EGU21-10538, updated on 04 Mar 2021
https://doi.org/10.5194/egusphere-egu21-10538
EGU General Assembly 2021
© Author(s) 2021. This work is distributed under
the Creative Commons Attribution 4.0 License.

Characteristics and mechanism of CO2-based fracturing of granite in conventional and superhot geothermal environments

Eko Pramudyo, Noriaki Watanabe, Ryota Goto, Kiyotoshi Sakaguchi, Kengo Nakamura, and Takeshi Komai
Eko Pramudyo et al.
  • Graduate School of Environmental Studies, Tohoku University, Sendai, Japan (eko.pramudyo.q2@dc.tohoku.ac.jp)

Creation of fractured reservoir for enhanced geothermal system (EGS) in granitic rock at unconventional superhot geothermal environments (>400°C) has been found possible by injection of low viscosity supercritical water (Watanabe et al., 2017, Geoph. Res. Lett.; Watanabe et al., 2019, Sci. Rep.). Accordingly, the complex cloud-fracture network is formed through stimulation of pre-existing microfractures by the low viscosity (<50 μPa∙s) water. Nonetheless, water reactivity to rock forming minerals (Brown, 2000, Proc. 25th wksh. Resv. Engr.) and its high water footprint (Wilkins et al., 2016, Environ. Sci. Technol.) hinder water application. Therefore, CO2 is proposed to replace water, since it less reactive to rock forming minerals (Brown, 2000), and can reduce water footprint (Wilkins et al., 2016). CO2 has also low viscosity at conventional (c.a. 150 – 300°C) and superhot geothermal temperatures (based on Heidaryan et al., 2011, J. Supercrit. Fluid), which motivates to create similarly complex fracture pattern in those geothermal environments. A set of traditional-triaxial stress fracturing experiments was performed on cylindrical granite samples subjected to 200 – 450-°C temperature and varying differential stress to determine characteristics and mechanism of CO2-based fracturing in conventional and superhot geothermal environments. The experiments demonstrated that complex fracture pattern was formed at low pressure in all experimental-stress state and temperature. Breakdown pressure was also found to decrease with increasing differential stress. Hence, it was hypothesized that fracturing mechanism by injection of CO2 is governed by Griffith fracture theory. To unveil the fracturing process in detail, a CO2-based fracturing experiment was conducted on cubical granite sample with a realistic true-triaxial stress state and 300-°C temperature. The later experiment confirmed the above-mentioned hypothesis and showed that the fracturing occurs gradually.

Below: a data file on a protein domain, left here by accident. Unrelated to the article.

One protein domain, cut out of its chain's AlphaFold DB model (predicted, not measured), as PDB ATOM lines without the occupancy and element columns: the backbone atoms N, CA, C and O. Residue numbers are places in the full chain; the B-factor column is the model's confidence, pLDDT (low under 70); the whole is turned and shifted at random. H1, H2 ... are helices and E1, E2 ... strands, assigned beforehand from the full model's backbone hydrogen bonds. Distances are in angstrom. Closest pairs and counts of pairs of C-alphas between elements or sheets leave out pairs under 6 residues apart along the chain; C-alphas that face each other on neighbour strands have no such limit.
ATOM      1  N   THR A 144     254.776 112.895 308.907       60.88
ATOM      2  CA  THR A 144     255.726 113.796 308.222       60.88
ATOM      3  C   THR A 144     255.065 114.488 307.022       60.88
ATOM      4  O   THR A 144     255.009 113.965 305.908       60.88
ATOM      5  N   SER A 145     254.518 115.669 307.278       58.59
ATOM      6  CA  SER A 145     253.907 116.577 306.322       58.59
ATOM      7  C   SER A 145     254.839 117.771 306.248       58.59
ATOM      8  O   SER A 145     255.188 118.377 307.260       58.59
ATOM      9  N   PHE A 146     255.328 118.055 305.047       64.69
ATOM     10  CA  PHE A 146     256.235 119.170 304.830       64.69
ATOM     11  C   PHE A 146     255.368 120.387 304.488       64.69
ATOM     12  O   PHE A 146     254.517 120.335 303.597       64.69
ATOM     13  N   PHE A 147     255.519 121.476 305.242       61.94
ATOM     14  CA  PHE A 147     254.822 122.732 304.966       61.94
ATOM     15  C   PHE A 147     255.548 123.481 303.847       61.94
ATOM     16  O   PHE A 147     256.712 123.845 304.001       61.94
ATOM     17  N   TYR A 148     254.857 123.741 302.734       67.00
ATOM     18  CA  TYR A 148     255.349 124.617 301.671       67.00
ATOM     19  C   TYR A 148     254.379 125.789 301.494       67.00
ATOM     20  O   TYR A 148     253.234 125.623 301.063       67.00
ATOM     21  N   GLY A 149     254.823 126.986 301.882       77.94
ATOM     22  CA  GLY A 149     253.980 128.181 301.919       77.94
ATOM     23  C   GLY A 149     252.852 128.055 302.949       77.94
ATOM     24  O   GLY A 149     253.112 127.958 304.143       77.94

How to cite: Pramudyo, E., Watanabe, N., Goto, R., Sakaguchi, K., Nakamura, K., and Komai, T.: Characteristics and mechanism of CO2-based fracturing of granite in conventional and superhot geothermal environments, EGU General Assembly 2021, online, 19–30 Apr 2021, EGU21-10538, https://doi.org/10.5194/egusphere-egu21-10538, 2021.

Corresponding formerly uploaded have been withdrawn.